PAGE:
And at the time, Roosevelt was considered to be racially enlightened. But he too was victim of the times and considered blacks inferior to whites.
“I would not be willing to die for what I regard as the untrue abstract statement that all men are in all respects equal, and are all alike entitled to the same power,” Roosevelt argued. “But I would be quite willing to die … for the proposition that each man has certain rights which no other man should be allowed to take away from him.”
By 1905 — and safely back in the White House for a second term — Roosevelt had completely surrendered.
In a landmark speech at the Lincoln Dinner of the New York Republican Club on Feb. 13, 1905, Roosevelt explained that race relations must be adjusted so that the “backward race be trained that it may enter into the possession of true freedom while the forward race is enabled to preserve unharmed” its high civilization.
Quite naturally, Roosevelt said he believed that racial purity must be maintained.
“Civil law can not regulate social practices,” Roosevelt told the gathering at the Waldorf Astoria Hotel. “Society, as such, is a law unto itself, and will always regulate its own practices and habits. Full recognition of the fundamental fact that all men should stand on an equal footing, as regards civil privileges, in no way interferes with recognition of the further fact that all reflecting men of both races are united in feeling that race purity must be maintained.”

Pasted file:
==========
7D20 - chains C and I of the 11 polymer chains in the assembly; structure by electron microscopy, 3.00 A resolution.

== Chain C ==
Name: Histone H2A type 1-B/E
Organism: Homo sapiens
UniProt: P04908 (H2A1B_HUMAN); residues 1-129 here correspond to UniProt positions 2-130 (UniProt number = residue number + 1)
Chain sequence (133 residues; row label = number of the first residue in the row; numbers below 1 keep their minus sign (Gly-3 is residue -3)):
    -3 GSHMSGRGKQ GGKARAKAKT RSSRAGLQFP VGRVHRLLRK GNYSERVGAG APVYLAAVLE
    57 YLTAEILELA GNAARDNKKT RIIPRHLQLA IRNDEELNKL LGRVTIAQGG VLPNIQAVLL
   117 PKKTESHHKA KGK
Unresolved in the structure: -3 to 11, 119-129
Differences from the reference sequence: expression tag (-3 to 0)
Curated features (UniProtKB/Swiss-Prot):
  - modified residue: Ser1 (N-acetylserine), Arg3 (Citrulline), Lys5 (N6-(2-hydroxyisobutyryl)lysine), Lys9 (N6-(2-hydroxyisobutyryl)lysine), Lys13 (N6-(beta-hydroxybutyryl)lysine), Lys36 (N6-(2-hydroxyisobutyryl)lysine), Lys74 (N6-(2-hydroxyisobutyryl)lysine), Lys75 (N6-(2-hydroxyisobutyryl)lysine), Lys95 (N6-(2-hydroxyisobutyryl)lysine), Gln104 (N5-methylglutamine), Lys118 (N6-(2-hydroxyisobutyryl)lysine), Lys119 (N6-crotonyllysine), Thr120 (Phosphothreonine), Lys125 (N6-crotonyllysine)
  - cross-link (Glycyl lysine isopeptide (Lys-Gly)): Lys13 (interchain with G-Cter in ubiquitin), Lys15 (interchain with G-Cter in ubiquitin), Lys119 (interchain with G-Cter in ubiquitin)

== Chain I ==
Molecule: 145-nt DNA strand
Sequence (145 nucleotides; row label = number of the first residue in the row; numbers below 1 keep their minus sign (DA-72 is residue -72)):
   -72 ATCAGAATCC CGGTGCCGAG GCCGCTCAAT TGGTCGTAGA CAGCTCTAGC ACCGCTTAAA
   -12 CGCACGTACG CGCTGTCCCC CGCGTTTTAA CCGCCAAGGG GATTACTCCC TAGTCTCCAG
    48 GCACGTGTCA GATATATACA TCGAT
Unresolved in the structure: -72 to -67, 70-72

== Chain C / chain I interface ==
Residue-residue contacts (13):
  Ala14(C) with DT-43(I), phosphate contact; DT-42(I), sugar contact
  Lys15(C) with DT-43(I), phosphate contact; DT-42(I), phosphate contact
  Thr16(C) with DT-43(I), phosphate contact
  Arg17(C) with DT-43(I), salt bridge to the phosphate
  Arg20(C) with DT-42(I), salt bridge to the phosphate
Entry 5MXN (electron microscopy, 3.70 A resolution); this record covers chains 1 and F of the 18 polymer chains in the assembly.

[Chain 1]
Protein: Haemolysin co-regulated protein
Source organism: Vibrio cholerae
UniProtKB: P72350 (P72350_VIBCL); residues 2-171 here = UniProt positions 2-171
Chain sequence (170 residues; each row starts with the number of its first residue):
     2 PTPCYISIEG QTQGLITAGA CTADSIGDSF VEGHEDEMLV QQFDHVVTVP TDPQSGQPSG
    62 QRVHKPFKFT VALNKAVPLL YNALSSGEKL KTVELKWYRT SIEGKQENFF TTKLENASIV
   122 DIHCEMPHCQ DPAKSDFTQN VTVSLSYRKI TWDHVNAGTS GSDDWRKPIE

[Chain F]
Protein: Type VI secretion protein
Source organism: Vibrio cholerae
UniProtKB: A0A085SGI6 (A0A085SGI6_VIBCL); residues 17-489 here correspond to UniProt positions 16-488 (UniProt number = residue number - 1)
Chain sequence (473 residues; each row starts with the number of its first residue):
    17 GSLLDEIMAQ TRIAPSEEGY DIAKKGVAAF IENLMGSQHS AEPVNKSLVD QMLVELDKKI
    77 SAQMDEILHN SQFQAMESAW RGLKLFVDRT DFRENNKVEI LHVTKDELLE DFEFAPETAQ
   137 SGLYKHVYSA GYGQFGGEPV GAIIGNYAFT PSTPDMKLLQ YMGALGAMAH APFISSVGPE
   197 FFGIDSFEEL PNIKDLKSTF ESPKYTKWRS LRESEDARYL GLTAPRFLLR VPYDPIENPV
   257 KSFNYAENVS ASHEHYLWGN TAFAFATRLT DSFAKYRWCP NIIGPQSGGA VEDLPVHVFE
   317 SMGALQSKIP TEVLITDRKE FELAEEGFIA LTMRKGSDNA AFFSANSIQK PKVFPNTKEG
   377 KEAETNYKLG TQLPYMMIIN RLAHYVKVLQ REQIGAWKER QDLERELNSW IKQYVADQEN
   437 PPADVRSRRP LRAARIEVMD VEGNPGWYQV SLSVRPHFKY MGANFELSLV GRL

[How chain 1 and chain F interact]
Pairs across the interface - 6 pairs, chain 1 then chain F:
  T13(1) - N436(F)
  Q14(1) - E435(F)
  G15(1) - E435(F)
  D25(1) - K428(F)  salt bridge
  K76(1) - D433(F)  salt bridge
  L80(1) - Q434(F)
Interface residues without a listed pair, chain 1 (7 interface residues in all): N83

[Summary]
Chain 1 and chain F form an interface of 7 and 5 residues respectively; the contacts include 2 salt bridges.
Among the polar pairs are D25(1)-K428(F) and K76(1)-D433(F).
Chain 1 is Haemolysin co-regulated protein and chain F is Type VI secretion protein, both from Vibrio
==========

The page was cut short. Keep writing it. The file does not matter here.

No doubt the process “must necessarily be slow,” continued the president; “it is a problem demanding the best thought, the utmost patience.”
Patience is one constant requirement in African American life. That too is a historical fact, and while Robert Kennedy may be given credit for predicting that a black might — one day — become president, black folks knew it all along.
Or at least, they hoped.
Sam Cornish was one of the hopeful. Cornish had gained notoriety after he and John Russworm started the first African American newspaper, Freedom’s Journal, in 1827.
That paper lasted a little less than two years, but on July 1, 1837, Cornish was at the helm of another newspaper, The Colored American, in which he published what he thought would need to occur before a black could become president.
“Let us do our part, fill up the schools, and effect a punctual attendance, and the trustees will spare no pains nor expenses in furnishing all the means of a useful and finished education,” the Colored American wrote. We ought to feel more interested in this subject, brethren — we owe it to prosperity. We are not always to be a downtrodden people. Our infant sons, should we give them suitable advantages, will be as eligible to the Presidency of the United States, as any other portions of the community; and it is our wisdom, if possible, to give them as ample qualifications.”
It took 172 years from Cornish’s writing, but on Tuesday, that day finally came.